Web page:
Q&A With A Teen Jewelry Entrepreneur

Young Millennials are turning to super-niche interests to both soothe themselves and to stand out in the crowd. From baking and crafting to being into Victorian art or old soap operas, young Millennials are a demo looking for and celebrating increasingly narrow diversions. Last year we asked if you were ready for the super niche-interest young Millennials. Today we’re giving you a look at one of their lives, in a Q&A with 15-year-old jewelry entrepreneur Payton Bartos. Payton began making jewelry at age 13 and her hobby has turned into FizzCandy Jewelry, a handcrafted jewelry company that she owns and runs with her mom. Thanks to participation with The Artisan Group, Payton’s jewelry has appeared on an episode of The Vampire Diaries, at The Golden Globes, and was gifted to celebrity guests and presenters at the MTV Movie Awards this year. We talked with Payton, and her mom and business director Mila, about being a teen entrepreneur and maker, having family business meetings in the car, and what the future might hold for her budding business:
 
Ypulse: Take us through how FizzCandy got its start. Did you always dream of being a jewelry designer?
 
Payton Bartos: I’ve always liked doing little projects, like knitting, drawing. A friend of mine introduced me to jewelry and wire crafting. I really just watched her and figured out how to do it myself and I thought I should probably apply this, so I went out and got some wire and a couple beads and started making bracelets. It took me a little while to figure out, but then I started making like 5 pieces at home a night and then I would go into school and give it out to people for free, just because I had too much. My grandmother sold jewelry, so my mom knows a lot about retail, selling, and that kind of market. We had this huge…

 
 

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The Newsfeed

“As a graphic designer, without the arts being available to me in school I would have been lost as a child and where to take my career path. The fact that schools are cutting art programs is heartbreaking.”—Female, 24, NJ

Applebee’s is putting down the sriracha and giving up on trying to appeal to Millennials. The brand has decided their newer menu items—like a “triple pork bonanza” sandwich—and attempt at a “modern bar and grill” reinvention has “alienate[d]” Boomers and Gen Xers. They’re shutting down more than 130 restaurants and bringing back initiatives from before their attempted “pendulum swing towards millennials,” all-you-can-eat specials and 2-for-$20 deals. Other brands are creating new spin off chains to appeal to fast-casual lovingMillennials, that “[lack] the associated baggage of the old.” (Inc, NPR)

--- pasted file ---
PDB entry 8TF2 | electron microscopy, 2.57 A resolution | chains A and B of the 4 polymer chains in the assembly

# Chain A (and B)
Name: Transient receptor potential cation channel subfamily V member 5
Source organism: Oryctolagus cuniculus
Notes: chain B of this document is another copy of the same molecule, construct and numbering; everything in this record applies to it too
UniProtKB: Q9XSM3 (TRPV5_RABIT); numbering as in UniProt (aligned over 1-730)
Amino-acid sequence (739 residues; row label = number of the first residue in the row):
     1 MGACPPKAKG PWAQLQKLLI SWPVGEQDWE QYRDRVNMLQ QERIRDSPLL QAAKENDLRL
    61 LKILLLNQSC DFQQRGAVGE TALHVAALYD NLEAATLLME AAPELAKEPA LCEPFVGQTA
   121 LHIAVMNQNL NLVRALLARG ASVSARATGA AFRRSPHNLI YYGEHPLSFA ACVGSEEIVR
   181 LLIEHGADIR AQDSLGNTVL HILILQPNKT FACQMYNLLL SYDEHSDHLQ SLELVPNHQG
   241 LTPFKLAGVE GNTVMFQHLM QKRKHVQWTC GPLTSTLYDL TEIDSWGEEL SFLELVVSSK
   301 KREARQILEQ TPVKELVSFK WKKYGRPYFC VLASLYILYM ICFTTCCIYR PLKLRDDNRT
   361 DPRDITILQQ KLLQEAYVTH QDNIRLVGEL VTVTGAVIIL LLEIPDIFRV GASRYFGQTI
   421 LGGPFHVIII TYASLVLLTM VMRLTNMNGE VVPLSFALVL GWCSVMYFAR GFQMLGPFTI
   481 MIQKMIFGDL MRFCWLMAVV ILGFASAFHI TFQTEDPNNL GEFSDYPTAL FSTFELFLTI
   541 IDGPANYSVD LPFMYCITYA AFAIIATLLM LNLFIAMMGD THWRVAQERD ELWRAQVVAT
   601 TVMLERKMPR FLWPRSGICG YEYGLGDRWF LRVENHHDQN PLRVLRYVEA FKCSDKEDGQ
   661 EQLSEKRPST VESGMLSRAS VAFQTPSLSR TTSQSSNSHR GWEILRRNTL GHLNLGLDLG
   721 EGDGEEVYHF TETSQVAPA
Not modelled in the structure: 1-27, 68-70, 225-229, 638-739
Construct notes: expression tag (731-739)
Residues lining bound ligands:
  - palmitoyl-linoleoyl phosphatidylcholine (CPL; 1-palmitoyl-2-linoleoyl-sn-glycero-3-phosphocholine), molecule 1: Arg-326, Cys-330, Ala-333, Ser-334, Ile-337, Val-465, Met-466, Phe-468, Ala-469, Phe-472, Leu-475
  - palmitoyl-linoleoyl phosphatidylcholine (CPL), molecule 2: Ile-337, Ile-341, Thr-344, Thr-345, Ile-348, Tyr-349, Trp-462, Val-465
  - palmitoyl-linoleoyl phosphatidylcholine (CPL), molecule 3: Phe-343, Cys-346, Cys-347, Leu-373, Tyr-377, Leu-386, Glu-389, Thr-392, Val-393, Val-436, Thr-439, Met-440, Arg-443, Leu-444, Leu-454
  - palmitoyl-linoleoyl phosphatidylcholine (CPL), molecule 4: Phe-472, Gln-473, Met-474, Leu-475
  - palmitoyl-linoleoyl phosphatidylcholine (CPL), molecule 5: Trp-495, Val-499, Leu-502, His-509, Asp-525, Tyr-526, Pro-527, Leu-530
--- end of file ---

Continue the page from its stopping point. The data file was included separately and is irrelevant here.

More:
Adults-only ball pits, bouncy houses, and giant slides are sweeping the U.K. Millennials seeking a break from adulthood are flocking to places like Wacky World’s “massive bouncy-castle obstacle course,” which started out as a children’s event. The founder received so many requests that now every event has an 18-and-over slot, and has expanded to 19 cities. This “trend for arrested development activities” is caused by nostalgia, but the influx of marketing and branding leveraging the emotion could be popularizing these playgrounds for adults. (The Guardian)

Facebook is responding to the trend of asking for birthday charitable donations by integrating it right into the platform. Users in the U.S. can now trade in all the “HBD”s they get on Facebook for donations to the cause of their choice: well-wishers will be notified of the birthday along with the selected non-profit, and get the chance to donate. Facebook will ask users which charity they wish to dedicate their day to two weeks in advance, allowing them to choose from 750,000 organizations. (TNW)

Appear Here is the Airbnb of pop-up shops, giving brands their perfect temporary store for the new era of retail. The company finds short term retail space, and has worked with big-name brands like Nike and Net-a-Porter to open “experimental activations” or “test new products.” As brick-and-mortar continues to suffer and long-term stores close, Appear Here says physical retail is still needed, but to “tell a story.” The pop-up industry was valued at $50 billion in 2015, and provides a more low-risk, flexible option to avoid the retail wasteland. (Glossy)

Millennials & Gen Z are turning a profit online and on mobile by re-selling their retail. Thredup, Poshmark, and Depop are just a few of the most popular brands cashing in on the resale economy’s $18 billion market, and some shoppers say they are making $300 a week on the platforms. Some are also using social to sell, often in conjunction with apps or sites, including Snapchat, Facebook Groups, and Instagram. College students on a budget are reportedly especially drawn to resale, thanks to convenience, value, and access to luxury at a lower price. (FN)

“Adult means being entirely independent. I pay my own bills, make all decisions in my life, and feel very in control.”—Male, 20, NY

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